At the 1826 general election Prittie stood again, regretting his colleague’s resignation following the introduction of another candidate by Glengall, against whom he and a new candidate formed a coalition. On the hustings he denied allegations that he was an Orangeman, explaining, ‘I am a Protestant but am friendly to my Catholic countrymen’. After an eight-day contest he was returned in first place.7 He presented ten constituency petitions for Catholic claims, 2 Mar., and voted thus, 6 Mar. 1827, 12 May 1828.8 On 10 January 1828 he informed William Lamb, the Wellington ministry’s Irish secretary, of the death of the bishop of Killaloe and successfully recommended his ‘friend’ Richard Ponsonby for the vacancy.9 He presented petitions against the Irish Subletting and Vestry Acts, 5 May 1828, 28 May 1830. Following Dunalley’s election to the representative peerage in 1828, Glengall complained to Lord Anglesey, the Irish viceroy, at having been passed over, citing the large sums Dunalley had spent in ‘returning his brother Mr. Prittie, who has uniformly supported his father-in-law Mr. Ponsonby’s politics’.10 He signed the Protestant declaration in support of Catholic emancipation at the end of that year and brought up 11 Tipperary petitions in favour of the ministry’s concession, towards which he denied that his constituents were ‘indifferent’, insisting that ‘both the Protestants and the Catholics’ were ‘alive’ to its importance, 27 Feb. 1829.11 He was absent from the division of 6 Mar., but voted for the third reading of the relief bill, 30 Mar. In October 1829 the Ultra Commons leader Sir Richard Vyvyan numbered him among those who had voted for emancipation whose attitude towards a putative coalition government was ‘unknown’. He was granted a month’s leave to attend the assizes, 5 Mar. 1830. He divided for the second reading of the Jewish emancipation bill, 17 May, and parliamentary reform, 28 May. He brought up a petition from Thurles against the assimilation of English and Irish corn spirit duties that day, commenting that it was ‘only the prelude to a county petition’, which he presented with others against increases in Irish stamp and tobacco duties, 10 June 1830.

At the 1830 general election he stood again for Tipperary, where Archdeacon Singleton predicted that he would be ‘molested but not unseated’.12 Criticized on the hustings for his failure to oppose Irish tax increases and support Daniel O’Connell’s motion to repeal the Irish Vestry Act, he insisted that he had been ‘in his place ... when the proposed taxes on stamps was brought forward and opposed them’. (No record has been found of this.) His alliance with his colleague against a popular challenger prompted the £50 freeholders to warn that if he persisted with such an ‘unconstitutional and odious aristocratic coalition’ they would ‘strenuously oppose’ him on ‘future occasions’. After abandoning his colleague he was returned in first place, promising to perform his parliamentary duties with greater ‘care and diligence’.13 Reporting the prospect of a petition against the return by his defeated colleague in October, an agent of the new Member noted that ‘Prittie as custos for this county is accountable for all the public records’ and ‘if through his negligence or connivance irregularities have occurred ... I should think the committee will be inclined to punish him ... and I should not be surprised if Prittie was unseated’. ‘Prittie will not start’ in the event of a new election, observed another commentator.14 A petition was duly presented, 4 Nov. 1830, but it went no further. Prittie was listed by ministers as one of the ‘good doubtfuls’, with a supplementary comment, ‘a friend, asks patronage’, but he was absent from the crucial division on the civil list, 15 Nov. 1830. He presented petitions for the abolition of slavery, 23 Nov. 1830. He did ‘not concur’ with a petition he presented from the tradesmen of Clonmel for repeal of the Union, but conceded that it had been ‘signed most respectably’, 8 Feb. 1831. He voted for the second reading of the Grey ministry’s reform bill, 22 Mar., presented a petition for the Irish measure from Tipperary’s high sheriff, 13 Apr., and divided against Gascoyne’s wrecking amendment, 19 Apr. 1831.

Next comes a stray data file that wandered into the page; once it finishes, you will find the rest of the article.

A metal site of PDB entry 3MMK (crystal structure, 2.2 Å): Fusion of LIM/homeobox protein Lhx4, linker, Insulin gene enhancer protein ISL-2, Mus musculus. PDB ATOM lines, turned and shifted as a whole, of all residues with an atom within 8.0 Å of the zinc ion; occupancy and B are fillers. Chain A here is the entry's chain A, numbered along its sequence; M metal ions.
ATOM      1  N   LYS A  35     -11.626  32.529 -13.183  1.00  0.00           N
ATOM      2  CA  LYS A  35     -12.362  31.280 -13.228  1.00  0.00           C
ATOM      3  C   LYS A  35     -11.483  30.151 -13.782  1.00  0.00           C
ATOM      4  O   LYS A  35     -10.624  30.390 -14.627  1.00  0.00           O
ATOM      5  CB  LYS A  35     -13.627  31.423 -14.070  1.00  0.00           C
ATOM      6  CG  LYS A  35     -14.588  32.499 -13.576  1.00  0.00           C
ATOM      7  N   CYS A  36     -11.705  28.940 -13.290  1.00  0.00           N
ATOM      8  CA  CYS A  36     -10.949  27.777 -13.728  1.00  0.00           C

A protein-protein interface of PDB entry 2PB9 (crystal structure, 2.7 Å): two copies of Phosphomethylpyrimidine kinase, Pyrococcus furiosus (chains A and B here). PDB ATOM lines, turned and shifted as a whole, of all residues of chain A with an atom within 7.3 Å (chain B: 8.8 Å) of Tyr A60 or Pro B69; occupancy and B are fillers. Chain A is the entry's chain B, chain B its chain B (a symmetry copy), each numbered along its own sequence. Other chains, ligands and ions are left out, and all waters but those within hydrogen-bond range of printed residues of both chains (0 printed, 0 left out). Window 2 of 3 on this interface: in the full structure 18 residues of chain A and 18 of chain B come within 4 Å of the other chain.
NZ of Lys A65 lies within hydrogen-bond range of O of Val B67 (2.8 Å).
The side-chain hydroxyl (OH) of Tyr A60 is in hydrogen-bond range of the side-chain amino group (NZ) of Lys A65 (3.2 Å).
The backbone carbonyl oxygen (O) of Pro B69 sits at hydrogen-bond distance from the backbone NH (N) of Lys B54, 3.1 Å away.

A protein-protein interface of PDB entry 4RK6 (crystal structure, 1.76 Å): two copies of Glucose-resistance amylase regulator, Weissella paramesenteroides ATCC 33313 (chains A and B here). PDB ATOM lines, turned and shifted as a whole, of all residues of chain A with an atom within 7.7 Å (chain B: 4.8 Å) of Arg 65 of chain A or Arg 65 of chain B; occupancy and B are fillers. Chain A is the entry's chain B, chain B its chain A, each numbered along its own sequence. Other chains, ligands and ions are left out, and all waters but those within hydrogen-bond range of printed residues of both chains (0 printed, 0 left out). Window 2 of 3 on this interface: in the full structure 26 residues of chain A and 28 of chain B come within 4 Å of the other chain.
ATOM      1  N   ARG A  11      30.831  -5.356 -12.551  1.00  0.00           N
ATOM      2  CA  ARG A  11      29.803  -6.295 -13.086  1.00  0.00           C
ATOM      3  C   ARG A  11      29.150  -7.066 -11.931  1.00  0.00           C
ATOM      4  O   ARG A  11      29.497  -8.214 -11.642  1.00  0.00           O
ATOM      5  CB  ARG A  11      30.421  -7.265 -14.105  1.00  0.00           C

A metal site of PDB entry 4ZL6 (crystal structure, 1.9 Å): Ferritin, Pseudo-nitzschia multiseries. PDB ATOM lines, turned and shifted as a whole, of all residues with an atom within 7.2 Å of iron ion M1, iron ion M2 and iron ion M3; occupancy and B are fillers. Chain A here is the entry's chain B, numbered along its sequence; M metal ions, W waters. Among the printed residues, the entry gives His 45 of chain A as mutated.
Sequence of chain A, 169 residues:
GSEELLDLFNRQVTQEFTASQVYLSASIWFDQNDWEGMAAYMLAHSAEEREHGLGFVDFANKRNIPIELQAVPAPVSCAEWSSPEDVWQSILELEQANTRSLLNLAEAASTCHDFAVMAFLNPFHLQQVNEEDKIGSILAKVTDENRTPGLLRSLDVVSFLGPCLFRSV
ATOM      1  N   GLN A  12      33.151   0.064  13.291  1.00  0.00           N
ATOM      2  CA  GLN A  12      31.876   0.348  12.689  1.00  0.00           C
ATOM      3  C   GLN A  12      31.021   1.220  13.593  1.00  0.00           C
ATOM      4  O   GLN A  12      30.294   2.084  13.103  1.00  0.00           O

At the ensuing general election he offered as a reformer, having obtained the backing of Glengall and, through a neighbour Stephen Egan, a declaration of support from O’Connell saying ‘Prittie is your first object’. In the face of hostility from both the Protestants and his former colleague, however, he resigned two days before the anticipated contest, citing his unwillingness to ‘draw upon that sum of liberality from which I have always been so generously supplied’ and the probability that the new Parliament would only last ‘a few short months’. During his 25 years in the House, observed the Clonmel Herald, ‘he was scarcely ever absent from his parliamentary duties’.15 Prittie died as heir presumptive to his brother in 1853, leaving his eldest son Henry (1807-85) to succeed as 3rd Baron Dunalley the following year.16

Ref Volumes: 1820-1832

Author: Philip Salmon

Notes

  • 1. Add. 40357, f. 210.
  • 2. TCD, Donoughmore mss F/13/26; Dublin Evening Post, 21 Mar. 1820.
  • 3. Black Bk. (1823), 186; Session of Parl. 1825, p. 481.
  • 4. Add. 75937, Lady to Lord Spencer, 13 May 1822.
  • 5. Add. 40357, f. 210.
  • 6. Add. 37303, f. 253.
  • 7. Southern Reporter, 24, 27, 29 June 1826.
  • 8. The Times